ODD JOBS #1--U.S. CENSUS WORKER, 1990
My wife just fished my old census worker bag out of the closet this past weekend. I'm kind of a pack rat, so it's not unusual for such relics to show up out of the flotsam and jetsam of our closets. But I was surprised at the number of memories it brought back. My sister Elizabeth and I both worked for the census in 1990. We were both going to the University of Florida, in Gainesville, and needed money over the summer months when we weren't in class and didn't have financial aid.
Going door-to-door asking people personal questions about their lives and finances has got to be one of the best jobs for a writer. Depending on the neighborhoods we covered, we got to see the full diversity of people in Gainesville. Usually, we split up, Elizabeth covering one area and me another. At that time, I didn't drive, so she'd drop me off before going on to her own assignment. It was like parachuting into some foreign land. I'd get out of the car armed with my census satchel, my notepad of questionnaires, my pencils, a map, and a print out showing which addresses I was supposed to take care of that day. At the end of the day, Elizabeth would come get me at a pre-arranged location and we'd report in to the section leader with our information. Usually, the section leader was operating out of an apartment dumpier than ours and you'd have a real sense that the information you'd gathered might or might not make it back to HQ.
That job that summer was one of the most pleasant experiences I've ever had. It was the middle of summer, and hot. But it wasn't the kind of heat that shimmers and distorts--it was a still kind of heat, a utilitarian heat, through which objects and places became more, not less, clear. This clarity leant itself to the collection of details, and I remember a kind of rising excitement and, dare I say it, glee, because by the end of summer, I would have a whole catalog of new moments to plug into my short stories. I couldn't have been happier if I'd been lying back on soft pillows being fed cliched grapes by beautiful naked women.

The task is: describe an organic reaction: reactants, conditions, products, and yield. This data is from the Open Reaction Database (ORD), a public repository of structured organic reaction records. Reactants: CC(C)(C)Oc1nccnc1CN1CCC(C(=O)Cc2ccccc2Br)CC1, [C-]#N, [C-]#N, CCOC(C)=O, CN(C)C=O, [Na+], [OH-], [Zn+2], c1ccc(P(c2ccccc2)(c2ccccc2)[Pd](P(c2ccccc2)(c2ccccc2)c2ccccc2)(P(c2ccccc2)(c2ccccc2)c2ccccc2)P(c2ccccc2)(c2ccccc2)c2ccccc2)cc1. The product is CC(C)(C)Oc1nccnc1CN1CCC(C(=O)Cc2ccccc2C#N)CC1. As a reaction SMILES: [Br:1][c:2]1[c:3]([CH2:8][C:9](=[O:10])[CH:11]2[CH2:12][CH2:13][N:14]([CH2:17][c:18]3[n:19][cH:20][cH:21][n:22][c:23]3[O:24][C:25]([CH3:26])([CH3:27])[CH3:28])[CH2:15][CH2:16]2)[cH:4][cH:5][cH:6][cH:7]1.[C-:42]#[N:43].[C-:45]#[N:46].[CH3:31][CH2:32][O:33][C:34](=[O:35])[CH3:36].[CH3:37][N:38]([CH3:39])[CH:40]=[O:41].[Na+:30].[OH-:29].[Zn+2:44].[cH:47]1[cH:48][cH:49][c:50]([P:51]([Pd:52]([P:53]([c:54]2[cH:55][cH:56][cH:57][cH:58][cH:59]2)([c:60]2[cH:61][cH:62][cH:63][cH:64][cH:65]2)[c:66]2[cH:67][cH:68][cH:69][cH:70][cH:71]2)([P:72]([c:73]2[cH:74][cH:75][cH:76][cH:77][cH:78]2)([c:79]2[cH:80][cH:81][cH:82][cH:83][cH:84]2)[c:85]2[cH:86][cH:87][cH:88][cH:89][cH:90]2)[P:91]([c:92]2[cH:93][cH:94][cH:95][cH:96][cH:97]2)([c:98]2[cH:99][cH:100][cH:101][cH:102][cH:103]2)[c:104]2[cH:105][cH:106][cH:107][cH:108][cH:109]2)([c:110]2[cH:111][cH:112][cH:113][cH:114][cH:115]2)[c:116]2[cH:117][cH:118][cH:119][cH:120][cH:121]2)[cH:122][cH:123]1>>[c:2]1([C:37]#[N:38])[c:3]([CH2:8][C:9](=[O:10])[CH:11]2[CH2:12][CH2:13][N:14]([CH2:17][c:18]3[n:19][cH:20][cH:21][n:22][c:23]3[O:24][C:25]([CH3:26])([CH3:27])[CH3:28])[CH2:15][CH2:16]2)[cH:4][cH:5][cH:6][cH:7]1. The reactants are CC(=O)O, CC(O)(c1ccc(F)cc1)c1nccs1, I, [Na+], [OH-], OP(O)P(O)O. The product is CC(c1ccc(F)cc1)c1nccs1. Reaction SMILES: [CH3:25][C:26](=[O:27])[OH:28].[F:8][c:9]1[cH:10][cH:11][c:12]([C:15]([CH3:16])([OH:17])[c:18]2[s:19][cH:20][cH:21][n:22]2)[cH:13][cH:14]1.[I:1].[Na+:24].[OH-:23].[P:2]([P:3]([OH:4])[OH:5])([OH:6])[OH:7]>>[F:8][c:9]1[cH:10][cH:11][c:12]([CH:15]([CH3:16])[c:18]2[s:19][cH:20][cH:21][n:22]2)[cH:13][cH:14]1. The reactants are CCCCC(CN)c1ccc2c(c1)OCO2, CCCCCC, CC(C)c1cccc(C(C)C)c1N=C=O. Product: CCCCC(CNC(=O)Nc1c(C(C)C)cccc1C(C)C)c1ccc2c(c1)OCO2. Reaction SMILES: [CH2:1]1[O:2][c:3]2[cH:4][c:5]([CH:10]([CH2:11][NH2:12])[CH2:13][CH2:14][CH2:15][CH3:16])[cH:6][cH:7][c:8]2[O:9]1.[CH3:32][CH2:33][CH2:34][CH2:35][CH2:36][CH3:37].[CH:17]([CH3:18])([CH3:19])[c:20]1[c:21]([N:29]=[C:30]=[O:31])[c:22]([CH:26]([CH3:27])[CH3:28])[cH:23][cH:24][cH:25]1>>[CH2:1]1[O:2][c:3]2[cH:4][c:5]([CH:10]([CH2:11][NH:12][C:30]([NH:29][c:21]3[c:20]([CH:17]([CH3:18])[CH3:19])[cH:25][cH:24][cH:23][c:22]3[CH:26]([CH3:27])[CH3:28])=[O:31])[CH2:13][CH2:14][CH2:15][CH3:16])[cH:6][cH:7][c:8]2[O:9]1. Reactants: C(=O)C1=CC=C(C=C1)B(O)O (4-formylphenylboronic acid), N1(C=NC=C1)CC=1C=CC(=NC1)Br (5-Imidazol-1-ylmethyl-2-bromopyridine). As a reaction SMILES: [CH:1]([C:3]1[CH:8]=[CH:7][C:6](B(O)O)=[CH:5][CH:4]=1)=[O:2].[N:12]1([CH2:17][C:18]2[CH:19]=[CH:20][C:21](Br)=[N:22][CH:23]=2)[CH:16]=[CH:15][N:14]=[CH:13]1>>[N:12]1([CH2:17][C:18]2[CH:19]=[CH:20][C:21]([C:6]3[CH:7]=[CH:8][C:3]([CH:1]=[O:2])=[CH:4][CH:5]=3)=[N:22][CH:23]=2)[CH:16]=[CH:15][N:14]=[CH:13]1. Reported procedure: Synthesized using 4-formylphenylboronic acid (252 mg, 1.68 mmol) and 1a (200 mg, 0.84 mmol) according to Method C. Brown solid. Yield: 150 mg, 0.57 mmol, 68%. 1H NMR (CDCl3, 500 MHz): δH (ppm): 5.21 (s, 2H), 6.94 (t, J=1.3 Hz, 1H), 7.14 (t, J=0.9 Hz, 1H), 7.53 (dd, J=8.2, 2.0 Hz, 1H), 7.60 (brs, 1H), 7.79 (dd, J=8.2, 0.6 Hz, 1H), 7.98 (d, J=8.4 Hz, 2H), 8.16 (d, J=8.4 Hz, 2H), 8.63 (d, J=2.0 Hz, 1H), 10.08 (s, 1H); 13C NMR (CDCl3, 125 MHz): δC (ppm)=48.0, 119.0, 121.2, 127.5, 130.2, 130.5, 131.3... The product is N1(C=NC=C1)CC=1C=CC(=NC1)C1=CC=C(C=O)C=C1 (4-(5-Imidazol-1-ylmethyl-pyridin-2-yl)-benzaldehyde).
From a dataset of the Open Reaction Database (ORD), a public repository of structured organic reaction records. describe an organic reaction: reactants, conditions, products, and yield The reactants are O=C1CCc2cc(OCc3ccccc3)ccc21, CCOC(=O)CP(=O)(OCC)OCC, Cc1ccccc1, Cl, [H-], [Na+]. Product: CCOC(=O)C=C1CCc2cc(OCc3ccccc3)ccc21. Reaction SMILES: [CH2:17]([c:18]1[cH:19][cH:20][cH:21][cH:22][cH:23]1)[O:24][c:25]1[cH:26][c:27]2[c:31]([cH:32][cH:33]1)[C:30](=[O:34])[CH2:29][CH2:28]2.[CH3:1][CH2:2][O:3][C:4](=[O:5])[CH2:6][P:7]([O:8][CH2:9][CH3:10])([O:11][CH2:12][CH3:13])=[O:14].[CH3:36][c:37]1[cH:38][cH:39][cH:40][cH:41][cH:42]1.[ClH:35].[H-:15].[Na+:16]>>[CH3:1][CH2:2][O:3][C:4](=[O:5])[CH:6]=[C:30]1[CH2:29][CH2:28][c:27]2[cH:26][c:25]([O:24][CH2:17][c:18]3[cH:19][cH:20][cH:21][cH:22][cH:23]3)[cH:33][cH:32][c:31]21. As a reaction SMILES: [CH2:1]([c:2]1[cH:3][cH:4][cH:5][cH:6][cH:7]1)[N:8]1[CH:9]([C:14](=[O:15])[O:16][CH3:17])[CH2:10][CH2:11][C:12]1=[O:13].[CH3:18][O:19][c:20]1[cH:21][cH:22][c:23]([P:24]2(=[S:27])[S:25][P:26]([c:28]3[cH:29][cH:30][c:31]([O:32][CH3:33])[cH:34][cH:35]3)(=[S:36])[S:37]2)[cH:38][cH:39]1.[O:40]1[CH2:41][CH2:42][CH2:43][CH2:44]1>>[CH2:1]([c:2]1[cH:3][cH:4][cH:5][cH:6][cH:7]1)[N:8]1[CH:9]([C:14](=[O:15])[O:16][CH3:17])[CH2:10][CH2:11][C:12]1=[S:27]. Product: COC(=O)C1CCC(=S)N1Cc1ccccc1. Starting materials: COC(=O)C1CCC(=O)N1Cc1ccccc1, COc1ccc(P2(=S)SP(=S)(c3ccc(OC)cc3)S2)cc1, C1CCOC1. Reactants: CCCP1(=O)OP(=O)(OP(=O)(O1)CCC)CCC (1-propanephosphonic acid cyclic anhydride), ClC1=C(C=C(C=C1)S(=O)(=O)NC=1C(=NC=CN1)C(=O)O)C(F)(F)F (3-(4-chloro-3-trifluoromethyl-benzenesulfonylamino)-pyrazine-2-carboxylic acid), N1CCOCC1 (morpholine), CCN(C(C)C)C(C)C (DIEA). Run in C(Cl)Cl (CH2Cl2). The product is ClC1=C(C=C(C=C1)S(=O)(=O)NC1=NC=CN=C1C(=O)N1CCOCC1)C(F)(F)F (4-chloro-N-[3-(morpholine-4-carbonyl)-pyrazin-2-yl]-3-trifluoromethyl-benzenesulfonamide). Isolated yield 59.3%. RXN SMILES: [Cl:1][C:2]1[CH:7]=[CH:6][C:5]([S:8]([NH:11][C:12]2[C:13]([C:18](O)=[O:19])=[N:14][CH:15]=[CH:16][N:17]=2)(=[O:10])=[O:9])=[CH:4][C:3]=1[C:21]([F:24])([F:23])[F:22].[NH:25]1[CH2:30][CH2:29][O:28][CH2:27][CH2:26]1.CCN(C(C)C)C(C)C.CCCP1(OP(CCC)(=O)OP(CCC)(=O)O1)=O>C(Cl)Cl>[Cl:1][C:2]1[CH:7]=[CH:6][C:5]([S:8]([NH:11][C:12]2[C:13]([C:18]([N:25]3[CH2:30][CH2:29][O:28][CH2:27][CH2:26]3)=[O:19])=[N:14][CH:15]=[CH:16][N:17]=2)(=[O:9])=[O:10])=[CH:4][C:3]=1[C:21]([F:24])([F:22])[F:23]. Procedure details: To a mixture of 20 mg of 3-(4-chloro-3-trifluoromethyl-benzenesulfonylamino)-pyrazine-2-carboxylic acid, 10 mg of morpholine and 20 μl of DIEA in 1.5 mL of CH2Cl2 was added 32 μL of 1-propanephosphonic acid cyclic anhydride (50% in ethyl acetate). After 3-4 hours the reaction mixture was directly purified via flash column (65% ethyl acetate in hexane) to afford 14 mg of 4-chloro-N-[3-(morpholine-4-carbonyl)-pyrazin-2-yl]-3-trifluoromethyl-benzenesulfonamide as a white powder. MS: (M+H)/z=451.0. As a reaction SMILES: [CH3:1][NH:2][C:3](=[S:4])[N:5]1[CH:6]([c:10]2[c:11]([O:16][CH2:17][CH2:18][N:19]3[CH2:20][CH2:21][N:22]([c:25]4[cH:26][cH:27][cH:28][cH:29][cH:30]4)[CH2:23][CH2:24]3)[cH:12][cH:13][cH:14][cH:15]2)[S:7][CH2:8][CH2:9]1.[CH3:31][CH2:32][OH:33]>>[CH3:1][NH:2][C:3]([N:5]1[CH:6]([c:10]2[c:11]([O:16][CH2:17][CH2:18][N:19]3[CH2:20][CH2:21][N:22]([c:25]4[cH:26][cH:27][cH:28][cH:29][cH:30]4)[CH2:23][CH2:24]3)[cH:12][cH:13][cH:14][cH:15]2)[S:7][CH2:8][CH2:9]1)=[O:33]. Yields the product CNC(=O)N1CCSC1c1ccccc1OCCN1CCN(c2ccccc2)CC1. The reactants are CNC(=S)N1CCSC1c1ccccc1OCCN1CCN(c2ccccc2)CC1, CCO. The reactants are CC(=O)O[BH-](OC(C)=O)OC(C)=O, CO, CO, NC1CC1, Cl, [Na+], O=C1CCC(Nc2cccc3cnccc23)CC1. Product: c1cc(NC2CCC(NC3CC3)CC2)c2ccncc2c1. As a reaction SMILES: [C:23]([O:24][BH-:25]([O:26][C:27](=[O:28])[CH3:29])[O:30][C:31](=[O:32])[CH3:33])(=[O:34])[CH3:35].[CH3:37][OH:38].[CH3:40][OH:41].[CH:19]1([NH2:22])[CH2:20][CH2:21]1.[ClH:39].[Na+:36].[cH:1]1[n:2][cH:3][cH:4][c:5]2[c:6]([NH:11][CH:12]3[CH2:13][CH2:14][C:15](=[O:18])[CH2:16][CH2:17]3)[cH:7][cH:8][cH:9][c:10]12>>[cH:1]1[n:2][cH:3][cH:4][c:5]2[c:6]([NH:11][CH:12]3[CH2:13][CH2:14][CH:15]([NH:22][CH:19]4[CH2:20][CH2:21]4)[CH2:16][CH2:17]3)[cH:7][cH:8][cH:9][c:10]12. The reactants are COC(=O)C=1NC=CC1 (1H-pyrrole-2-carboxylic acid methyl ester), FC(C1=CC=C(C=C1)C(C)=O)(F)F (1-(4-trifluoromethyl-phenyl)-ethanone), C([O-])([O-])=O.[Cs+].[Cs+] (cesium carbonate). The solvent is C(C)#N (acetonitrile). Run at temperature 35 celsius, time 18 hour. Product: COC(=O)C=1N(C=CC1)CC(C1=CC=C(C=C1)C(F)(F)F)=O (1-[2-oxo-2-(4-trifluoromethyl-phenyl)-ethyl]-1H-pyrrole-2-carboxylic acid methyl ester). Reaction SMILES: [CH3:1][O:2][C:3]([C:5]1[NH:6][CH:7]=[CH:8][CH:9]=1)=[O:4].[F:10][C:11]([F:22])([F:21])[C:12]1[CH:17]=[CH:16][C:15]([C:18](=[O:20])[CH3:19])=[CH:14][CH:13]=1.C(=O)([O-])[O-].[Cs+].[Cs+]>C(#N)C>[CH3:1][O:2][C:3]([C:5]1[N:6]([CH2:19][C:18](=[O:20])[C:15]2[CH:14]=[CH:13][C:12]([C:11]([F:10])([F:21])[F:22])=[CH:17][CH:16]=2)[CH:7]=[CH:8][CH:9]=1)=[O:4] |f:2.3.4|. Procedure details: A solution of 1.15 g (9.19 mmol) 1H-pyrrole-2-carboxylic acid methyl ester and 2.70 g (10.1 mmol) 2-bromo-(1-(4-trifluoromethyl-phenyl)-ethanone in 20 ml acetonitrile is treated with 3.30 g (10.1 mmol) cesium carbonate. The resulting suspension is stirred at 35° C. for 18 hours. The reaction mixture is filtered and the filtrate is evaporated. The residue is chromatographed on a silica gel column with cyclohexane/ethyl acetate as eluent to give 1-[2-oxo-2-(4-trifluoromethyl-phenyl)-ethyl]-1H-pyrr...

What did the job consist of? Basically, I got to walk around all day in strange places knocking on people's doors. I'd go from upscale condo sections of town to half-deserted trailer parks to lower middle-class families in small concrete houses. I met everyone from a harried stay-at-home mom dealing with three small children to a man who was convinced that the CIA was after him. I met landlords who openly told me they'd never rent to an African-American. I entered what was basically a crackhouse only to find the inhabitants too wasted to answer any questions. I met a Chinese woman as fragile as a thrush who was literally shaking with fear because she thought I was an INS agent, even as she answered my questions in a small voice. I interviewed nine mechanics living in one tiny mobile home. Outside, they had two Mercedes and three BMWs, which they owned. They could have sold the cars and probably gotten much better housing, but they didn't give a crap about their housing--they wanted nice cars. (How could I judge? All I wanted were nice books.)